There is no arguing the fact that this week has been a historic one. Typically the end of March and beginning of April sees NJPW on the road to major events in Ryogoku Sumo Hall, and 2021 will have an added significance on April 4 when Kota Ibushi defends the new IWGP World Heavyweight Championship for the first time against Will Ospreay.
Yet there is plenty more of note this week in history. Check out some of the incredible events that have taken place, all available on the NJPW World archives.
March 27, 2016: Guerrilla Insurgency
NJPW’s first Ryogoku event of 2016 was Invasion Attack, an event that would see New Japan Cup winner Tetsuya Naito challenge Kazuchika Okada, the debuting Will Ospreay challenge IWGP Junior Heavyweight Champion KUSHIDA, and, for the IWGP Tag Team Championships, Great Bash Heel defending against Tama Tonga and Tanga Loa.
Fans were very familiar with and supportive of the tag team champions Togi Makabe and Tomoaki Honma. After years of struggle, the powerful bonds of friendship between the two was finally rewarded with the 2015 World Tag League, and a victory over champions Karl Anderson and Doc Gallows at Wrestle Kingdom. Invasion Attack would see the champions make their second defence against another BULLET CLUB team.
Yet fans were not familiar with just who that team was, or at least, half of them. Tama Tonga was a founding member of the organization, but Tanga Loa was an unknown factor until this Korakuen night. The night had been dominated by a theme of NJPW hontai vs BULLET CLUB in singles confrontations, the last of which being Tama Tonga taking on Togi Makabe. Makabe seemed to have the upper hand on Tonga, kicking out of a Gunstun and moving to the top rope as he looked to unleash the King Kong Knee Drop that would have ended the match. Suddenly though, Loa made his presence felt, and after taking out their future opposition, Tama let the world know that his partner would be his own flesh and blood, and that collectively they were G.o.D.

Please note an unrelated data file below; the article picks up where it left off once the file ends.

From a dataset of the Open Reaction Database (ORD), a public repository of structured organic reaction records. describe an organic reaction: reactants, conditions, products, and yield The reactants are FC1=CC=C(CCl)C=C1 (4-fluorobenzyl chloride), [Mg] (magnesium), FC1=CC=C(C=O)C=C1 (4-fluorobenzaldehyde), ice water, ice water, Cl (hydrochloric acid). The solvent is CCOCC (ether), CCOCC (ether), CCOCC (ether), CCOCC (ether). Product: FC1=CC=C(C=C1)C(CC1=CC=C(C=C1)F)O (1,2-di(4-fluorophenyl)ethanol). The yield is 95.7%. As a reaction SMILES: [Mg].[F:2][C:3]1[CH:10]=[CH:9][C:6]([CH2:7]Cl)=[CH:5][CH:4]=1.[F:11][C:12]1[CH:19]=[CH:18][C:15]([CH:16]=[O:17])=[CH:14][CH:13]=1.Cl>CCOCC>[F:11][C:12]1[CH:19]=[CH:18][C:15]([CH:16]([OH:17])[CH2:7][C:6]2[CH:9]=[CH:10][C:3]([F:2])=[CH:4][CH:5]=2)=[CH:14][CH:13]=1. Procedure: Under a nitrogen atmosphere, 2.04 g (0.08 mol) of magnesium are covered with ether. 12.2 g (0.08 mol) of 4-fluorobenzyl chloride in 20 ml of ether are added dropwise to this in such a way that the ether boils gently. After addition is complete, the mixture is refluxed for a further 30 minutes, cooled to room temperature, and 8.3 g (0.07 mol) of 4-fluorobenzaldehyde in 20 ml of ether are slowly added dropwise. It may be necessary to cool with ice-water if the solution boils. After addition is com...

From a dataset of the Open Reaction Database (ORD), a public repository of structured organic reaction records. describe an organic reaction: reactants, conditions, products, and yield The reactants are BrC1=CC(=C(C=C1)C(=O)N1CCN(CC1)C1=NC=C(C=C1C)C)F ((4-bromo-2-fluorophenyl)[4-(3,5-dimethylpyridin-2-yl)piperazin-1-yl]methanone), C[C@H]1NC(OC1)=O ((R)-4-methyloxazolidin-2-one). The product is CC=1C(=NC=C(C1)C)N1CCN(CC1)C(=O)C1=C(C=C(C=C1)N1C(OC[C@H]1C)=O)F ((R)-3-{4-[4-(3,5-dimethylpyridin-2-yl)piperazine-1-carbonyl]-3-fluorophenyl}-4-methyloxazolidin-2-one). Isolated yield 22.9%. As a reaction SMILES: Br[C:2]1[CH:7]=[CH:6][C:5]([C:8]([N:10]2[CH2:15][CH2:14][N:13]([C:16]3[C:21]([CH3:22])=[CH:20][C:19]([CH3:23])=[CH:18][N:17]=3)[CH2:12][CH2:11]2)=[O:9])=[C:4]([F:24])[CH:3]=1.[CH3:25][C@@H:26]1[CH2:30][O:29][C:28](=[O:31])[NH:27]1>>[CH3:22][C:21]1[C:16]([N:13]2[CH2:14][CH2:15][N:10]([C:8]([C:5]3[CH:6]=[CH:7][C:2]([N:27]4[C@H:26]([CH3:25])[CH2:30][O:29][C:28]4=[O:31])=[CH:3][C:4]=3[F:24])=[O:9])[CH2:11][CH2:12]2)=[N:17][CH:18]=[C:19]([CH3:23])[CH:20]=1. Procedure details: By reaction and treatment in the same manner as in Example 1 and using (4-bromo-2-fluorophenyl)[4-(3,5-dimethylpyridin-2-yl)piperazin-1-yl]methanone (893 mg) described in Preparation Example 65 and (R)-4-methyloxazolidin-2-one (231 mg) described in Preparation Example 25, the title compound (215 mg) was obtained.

March 28 2004: Future Ace in a Cage
March 28 2004 saw NJPW in Ry0goku Sumo Hall for the King of Sports event, but one of its highlighted matches did not take place in the famous arena. In fact, it didn’t take place in front of people at all, but rather a separate venue that housed a large, imposing and extremely rarely seen in NJPW steel cage.
Inside it walked Kazunari Murakami and a young man who was on the way to future superstardom by the name of Hiroshi Tanahashi. Tanahashi proudly represented a new youth movement within New Japan, a position that was backed up by hardware around his waist. He was the IWGP U-30 Openweight Champion, a title open to all under the age of 30 to compete for, and which Tanahashi had held for close to a year as its inaugural champion after defeating the future Togi Makabe.
Yet standing in Tanahashi’s way in a bid to ‘attack for the next generation’ was Kazunari Murakami and the Makai Club faction. Murakami was a young martial artist who had gained victories in early PRIDE events before transitioning into professional wrestling in the year 2000. A skilled fighter with an arrogant demeanour, he angered both professional wrestlers and MMA fighters alike.
In early 2004 in fact, he drew the ire of both Hiroshi Tanahashi, representing NJPW and Enson Inoue and his Crazy Dogs fight team. A singles match between Tanahashi and Murakami in February in Aichi resulted in so much interference and such lack of control, that extreme measures were taken for the next month. No crowd, no referee, no pinfall, with then NJPW Dojo master Kotetsu Yamamoto deciding a victor by submission or knockout. An even ground in theory, but Tanahashi still had the deck stacked against him with the vicious Murakami, having dislocated his shoulder a mere two weeks before in tag action.